CAPE TOWN, April 15– Scientists at the University of Stellenbosch, about 50 km east of here, are fast gaining global respect amongst their peers for their ground-breaking work in space technology and the university has now been commissioned to build 15 satellite control systems by the European Space Agency (ESA) for one of its international projects.
The public research university is also currently building its own satellite, the ZA-AeroSat.
The university’s head of computer systems, Professor Herman Steyn, Monday described the involvement with the European Space Agency as history in the making.
“The project involves 50 small satellites also known as cube-sats, which weigh about two to three kilogrammes each. The idea of the 50 satellites will be to measure the content of the thermosphere, which is the upper layers of the atmosphere of Earth; the layers are between 200 kilometres and 380 km,” said Prof. Steyn.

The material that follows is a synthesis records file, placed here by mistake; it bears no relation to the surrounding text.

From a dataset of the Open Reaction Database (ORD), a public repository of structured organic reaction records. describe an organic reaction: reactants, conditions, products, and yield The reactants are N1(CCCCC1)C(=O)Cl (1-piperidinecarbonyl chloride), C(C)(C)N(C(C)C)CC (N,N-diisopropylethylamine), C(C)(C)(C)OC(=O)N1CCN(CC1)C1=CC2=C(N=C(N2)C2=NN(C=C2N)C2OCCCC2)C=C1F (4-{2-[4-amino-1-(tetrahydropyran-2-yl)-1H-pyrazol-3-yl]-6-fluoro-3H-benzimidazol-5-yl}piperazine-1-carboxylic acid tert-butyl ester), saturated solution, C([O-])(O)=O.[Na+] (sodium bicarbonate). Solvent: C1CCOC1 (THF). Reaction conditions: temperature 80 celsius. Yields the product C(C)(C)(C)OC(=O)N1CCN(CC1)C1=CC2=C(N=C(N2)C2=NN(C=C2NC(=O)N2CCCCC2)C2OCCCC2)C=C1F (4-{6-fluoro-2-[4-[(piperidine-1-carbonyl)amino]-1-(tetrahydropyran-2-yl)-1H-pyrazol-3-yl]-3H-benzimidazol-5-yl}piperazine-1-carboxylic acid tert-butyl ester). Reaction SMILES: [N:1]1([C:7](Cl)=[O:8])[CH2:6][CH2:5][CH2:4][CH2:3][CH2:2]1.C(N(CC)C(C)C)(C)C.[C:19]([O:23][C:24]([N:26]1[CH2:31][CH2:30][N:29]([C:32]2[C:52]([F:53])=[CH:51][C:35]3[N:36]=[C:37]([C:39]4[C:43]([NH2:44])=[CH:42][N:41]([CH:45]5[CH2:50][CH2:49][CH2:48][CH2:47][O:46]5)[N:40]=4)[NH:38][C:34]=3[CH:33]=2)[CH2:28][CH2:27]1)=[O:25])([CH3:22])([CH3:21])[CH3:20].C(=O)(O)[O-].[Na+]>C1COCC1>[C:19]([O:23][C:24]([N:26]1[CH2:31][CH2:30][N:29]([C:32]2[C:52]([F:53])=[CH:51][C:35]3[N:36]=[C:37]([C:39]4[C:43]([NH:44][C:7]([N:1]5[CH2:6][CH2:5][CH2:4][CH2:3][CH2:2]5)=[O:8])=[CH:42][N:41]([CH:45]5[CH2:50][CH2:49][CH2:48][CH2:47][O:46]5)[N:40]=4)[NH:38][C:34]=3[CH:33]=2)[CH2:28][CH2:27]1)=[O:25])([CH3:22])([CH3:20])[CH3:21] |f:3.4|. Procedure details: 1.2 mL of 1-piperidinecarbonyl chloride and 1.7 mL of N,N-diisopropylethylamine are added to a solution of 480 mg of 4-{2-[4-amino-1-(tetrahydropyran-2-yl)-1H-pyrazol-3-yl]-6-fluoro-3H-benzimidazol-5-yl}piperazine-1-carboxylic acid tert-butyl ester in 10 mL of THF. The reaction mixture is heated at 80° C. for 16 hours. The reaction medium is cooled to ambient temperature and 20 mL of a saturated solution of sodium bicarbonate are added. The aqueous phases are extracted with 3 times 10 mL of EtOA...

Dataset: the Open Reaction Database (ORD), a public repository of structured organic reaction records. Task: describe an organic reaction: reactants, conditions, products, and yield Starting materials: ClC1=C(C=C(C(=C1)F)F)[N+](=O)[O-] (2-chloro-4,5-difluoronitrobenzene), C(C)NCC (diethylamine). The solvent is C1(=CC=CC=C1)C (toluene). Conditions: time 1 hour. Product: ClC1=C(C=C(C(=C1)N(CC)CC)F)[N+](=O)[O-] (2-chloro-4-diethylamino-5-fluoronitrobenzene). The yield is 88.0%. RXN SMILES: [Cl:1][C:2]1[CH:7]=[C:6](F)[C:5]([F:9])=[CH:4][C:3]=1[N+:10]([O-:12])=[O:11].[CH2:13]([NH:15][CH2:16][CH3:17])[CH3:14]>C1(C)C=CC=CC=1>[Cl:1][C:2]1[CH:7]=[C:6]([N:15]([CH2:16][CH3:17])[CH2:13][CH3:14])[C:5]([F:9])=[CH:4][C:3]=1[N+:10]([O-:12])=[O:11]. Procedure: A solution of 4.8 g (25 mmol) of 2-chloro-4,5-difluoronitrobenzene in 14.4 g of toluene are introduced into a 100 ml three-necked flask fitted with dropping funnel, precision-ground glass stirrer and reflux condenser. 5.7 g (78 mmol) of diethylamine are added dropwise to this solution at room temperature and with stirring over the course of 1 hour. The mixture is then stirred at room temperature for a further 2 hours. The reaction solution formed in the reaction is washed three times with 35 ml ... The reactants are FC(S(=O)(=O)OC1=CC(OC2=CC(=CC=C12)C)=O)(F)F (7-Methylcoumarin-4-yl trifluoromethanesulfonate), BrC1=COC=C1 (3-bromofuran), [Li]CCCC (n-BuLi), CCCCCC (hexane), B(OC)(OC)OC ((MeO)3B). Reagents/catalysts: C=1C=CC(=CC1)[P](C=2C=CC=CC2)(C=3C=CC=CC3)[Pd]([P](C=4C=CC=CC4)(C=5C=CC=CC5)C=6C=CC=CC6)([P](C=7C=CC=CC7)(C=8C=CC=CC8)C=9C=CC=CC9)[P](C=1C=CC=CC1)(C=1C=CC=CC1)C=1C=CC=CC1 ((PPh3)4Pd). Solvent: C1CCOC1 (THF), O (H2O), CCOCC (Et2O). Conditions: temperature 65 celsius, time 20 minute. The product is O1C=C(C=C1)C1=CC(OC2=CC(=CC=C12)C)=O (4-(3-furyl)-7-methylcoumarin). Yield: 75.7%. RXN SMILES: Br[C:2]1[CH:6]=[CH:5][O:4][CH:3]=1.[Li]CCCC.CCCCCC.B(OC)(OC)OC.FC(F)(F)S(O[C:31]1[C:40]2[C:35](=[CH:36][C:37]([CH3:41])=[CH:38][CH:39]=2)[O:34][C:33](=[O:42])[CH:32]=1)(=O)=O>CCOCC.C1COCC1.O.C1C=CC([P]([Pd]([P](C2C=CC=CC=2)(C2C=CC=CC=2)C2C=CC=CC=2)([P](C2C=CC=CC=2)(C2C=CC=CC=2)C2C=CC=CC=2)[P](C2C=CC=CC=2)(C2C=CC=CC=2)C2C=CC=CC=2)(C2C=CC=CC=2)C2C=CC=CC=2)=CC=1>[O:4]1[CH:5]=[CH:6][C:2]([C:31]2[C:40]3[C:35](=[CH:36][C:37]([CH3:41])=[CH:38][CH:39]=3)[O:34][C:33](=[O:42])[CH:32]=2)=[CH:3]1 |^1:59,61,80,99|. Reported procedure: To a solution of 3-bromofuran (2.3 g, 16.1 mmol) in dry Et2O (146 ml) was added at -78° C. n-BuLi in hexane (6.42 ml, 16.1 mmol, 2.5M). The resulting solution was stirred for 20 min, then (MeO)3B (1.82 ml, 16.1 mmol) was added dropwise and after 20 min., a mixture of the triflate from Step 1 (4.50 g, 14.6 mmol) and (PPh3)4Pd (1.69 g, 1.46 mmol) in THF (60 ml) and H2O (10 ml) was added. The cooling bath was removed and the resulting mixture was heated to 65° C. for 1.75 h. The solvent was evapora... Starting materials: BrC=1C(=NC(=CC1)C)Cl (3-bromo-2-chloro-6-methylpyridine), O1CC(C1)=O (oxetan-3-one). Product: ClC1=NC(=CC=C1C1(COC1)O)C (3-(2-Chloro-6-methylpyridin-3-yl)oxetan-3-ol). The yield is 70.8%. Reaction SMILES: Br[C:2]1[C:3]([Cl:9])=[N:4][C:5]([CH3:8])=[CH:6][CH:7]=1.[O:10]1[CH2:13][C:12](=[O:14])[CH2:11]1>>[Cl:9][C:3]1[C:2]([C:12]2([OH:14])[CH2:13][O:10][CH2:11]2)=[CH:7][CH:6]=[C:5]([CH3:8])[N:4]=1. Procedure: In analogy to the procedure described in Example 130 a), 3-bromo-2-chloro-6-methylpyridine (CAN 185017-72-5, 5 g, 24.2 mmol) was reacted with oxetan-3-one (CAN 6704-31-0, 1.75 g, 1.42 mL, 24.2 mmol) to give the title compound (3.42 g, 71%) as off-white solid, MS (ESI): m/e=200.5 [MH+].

Team member and PhD student Willem Jordaan said smaller satellites were the future in space research. “In the past few years, institutions have been developing smaller satellites (cube sats). These cube sats are the future,” he added.
“The work that we are doing at the university will be remembered for a very long time and will definitely be one for the history books. To be involved in a project like this one is a chance of lifetime. It’s absolutely mind-blowing.”